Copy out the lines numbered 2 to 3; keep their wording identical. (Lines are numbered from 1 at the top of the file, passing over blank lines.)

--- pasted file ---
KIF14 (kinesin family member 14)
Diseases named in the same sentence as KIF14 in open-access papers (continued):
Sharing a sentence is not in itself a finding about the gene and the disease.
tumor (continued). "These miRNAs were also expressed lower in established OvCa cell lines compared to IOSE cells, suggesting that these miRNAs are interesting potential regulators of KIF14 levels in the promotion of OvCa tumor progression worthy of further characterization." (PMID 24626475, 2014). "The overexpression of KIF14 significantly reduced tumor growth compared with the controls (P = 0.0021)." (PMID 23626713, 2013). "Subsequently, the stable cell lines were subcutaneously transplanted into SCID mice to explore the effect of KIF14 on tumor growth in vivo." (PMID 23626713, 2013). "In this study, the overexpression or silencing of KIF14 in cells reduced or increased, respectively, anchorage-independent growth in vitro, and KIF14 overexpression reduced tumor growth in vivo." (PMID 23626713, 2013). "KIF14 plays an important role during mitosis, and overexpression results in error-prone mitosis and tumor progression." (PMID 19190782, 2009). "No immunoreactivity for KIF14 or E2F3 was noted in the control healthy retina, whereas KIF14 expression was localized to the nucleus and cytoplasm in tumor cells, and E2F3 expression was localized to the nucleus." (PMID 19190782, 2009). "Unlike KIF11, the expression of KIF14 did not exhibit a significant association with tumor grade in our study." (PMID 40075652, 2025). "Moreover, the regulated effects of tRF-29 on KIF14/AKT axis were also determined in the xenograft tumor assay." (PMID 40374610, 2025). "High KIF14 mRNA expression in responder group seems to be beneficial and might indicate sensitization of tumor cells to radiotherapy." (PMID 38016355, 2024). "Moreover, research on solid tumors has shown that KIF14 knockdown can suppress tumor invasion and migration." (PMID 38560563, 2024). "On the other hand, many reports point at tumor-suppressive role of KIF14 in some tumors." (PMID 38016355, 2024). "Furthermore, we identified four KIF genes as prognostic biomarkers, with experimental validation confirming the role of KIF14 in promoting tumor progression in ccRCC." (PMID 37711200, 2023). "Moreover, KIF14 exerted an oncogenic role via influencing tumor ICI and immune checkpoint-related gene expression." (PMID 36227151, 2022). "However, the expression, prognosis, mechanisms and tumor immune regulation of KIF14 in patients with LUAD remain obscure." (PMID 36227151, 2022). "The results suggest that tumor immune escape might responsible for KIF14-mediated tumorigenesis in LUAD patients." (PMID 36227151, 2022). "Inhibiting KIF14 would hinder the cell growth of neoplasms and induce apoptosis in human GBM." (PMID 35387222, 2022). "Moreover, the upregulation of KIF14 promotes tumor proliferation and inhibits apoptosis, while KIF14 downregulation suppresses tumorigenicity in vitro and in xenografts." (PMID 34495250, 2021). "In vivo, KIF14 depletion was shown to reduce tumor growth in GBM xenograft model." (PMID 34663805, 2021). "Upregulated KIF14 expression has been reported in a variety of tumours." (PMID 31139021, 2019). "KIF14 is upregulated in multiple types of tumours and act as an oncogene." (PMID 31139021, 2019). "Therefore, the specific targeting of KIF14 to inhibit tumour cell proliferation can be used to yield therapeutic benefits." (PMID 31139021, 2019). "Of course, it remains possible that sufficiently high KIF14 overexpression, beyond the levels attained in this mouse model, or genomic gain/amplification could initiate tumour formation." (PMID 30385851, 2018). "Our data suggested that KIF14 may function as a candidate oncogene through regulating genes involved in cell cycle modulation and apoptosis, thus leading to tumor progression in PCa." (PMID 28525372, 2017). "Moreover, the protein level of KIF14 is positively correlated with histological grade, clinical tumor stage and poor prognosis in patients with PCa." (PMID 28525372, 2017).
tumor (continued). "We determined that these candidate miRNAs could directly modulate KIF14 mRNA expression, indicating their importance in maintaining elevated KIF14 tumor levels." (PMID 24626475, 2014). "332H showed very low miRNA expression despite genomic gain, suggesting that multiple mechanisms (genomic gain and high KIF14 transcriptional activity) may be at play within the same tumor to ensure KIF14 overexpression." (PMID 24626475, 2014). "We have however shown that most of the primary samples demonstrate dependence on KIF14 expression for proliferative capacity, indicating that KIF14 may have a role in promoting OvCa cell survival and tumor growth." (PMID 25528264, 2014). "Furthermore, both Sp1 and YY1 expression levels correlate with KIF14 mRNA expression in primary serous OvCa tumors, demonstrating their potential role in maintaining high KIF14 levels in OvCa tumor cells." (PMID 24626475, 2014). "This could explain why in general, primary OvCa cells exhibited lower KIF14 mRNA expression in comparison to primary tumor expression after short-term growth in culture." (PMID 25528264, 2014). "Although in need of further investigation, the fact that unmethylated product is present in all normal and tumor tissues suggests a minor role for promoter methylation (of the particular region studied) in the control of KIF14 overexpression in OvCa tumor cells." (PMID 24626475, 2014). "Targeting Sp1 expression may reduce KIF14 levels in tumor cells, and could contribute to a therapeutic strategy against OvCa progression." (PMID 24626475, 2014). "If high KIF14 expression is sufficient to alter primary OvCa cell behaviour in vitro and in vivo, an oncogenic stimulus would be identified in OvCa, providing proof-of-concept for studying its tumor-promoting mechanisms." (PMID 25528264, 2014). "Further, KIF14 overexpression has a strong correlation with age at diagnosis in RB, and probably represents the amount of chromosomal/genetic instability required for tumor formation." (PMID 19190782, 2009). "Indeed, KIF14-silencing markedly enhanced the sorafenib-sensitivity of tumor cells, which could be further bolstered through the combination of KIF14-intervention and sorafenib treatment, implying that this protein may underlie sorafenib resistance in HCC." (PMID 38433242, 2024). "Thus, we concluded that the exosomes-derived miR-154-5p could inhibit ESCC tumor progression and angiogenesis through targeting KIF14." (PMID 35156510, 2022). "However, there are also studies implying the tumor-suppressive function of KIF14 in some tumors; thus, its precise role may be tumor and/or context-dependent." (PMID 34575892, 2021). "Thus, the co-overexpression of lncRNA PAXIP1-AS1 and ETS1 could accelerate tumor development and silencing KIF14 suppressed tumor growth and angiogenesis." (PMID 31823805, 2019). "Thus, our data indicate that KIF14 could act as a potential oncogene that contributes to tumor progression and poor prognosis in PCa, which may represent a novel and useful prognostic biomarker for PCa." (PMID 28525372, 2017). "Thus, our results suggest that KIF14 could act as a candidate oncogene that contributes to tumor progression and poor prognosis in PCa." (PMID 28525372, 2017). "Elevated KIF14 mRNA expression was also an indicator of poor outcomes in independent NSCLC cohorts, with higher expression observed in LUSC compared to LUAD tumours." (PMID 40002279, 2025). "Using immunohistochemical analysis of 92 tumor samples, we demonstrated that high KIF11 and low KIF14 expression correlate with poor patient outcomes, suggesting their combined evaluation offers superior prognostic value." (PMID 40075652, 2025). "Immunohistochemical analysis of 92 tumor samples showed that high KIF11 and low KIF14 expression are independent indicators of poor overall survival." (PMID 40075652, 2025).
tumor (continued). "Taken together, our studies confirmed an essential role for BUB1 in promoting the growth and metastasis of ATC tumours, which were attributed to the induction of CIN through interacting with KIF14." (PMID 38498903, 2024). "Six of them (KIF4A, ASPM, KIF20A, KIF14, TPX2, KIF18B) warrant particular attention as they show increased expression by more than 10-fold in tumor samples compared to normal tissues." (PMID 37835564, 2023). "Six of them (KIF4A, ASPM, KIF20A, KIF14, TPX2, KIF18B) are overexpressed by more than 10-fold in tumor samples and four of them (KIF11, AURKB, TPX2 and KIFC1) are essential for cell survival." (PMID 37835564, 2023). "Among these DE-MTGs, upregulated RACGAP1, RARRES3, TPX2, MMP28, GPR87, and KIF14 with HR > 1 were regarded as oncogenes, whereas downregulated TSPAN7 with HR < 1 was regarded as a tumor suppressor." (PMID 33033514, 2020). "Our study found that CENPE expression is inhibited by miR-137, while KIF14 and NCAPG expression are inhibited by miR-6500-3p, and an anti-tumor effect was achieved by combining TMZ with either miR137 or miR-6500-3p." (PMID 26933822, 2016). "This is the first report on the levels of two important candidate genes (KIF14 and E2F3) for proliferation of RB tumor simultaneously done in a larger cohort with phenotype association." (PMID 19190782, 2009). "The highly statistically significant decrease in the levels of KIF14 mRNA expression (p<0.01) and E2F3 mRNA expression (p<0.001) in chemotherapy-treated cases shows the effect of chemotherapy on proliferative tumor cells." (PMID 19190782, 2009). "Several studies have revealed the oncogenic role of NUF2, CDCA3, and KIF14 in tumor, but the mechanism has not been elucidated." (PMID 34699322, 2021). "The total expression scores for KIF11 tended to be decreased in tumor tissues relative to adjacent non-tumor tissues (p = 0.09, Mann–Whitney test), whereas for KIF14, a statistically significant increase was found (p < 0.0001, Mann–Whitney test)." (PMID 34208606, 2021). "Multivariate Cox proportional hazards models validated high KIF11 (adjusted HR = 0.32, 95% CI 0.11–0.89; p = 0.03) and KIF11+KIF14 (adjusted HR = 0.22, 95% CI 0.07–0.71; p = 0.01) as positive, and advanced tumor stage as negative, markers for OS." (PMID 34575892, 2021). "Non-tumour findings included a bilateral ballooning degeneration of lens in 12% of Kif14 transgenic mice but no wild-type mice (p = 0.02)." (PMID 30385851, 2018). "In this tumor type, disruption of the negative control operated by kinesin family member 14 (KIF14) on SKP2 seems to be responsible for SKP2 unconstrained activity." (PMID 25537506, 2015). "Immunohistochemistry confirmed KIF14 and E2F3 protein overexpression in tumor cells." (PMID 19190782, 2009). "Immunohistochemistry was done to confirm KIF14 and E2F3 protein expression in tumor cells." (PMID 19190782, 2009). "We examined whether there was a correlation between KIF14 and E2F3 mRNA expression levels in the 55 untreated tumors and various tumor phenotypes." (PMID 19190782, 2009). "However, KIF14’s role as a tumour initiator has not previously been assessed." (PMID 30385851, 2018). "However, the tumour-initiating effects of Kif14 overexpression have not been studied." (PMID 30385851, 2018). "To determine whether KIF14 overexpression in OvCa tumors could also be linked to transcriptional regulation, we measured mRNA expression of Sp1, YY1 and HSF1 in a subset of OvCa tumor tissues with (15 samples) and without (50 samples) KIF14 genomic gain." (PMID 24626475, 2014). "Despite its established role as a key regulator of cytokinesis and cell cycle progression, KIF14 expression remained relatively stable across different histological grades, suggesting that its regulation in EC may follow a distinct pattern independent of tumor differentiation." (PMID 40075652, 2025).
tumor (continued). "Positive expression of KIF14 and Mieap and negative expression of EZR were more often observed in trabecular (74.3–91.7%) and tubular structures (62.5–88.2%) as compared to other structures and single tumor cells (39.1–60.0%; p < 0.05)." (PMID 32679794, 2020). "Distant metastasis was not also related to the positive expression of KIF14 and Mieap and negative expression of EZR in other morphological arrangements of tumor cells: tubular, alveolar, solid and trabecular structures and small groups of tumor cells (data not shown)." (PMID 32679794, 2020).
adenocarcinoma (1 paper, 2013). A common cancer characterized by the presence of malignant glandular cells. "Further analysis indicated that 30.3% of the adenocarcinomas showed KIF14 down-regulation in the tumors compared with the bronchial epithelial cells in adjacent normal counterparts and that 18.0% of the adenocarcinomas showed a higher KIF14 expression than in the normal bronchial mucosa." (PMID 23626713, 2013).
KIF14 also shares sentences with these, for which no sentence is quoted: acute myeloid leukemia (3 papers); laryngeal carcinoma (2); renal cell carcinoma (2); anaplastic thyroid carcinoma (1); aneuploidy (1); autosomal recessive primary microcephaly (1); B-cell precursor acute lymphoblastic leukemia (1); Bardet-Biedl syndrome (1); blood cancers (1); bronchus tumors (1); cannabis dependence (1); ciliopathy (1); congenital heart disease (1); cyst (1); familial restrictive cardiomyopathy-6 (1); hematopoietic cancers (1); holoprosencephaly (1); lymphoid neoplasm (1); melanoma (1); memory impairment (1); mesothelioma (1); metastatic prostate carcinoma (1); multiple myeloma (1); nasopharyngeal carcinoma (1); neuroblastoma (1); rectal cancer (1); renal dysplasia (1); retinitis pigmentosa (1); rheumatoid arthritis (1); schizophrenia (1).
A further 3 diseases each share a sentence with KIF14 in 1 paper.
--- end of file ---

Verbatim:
Diseases named in the same sentence as KIF14 in open-access papers (continued):
Sharing a sentence is not in itself a finding about the gene and the disease.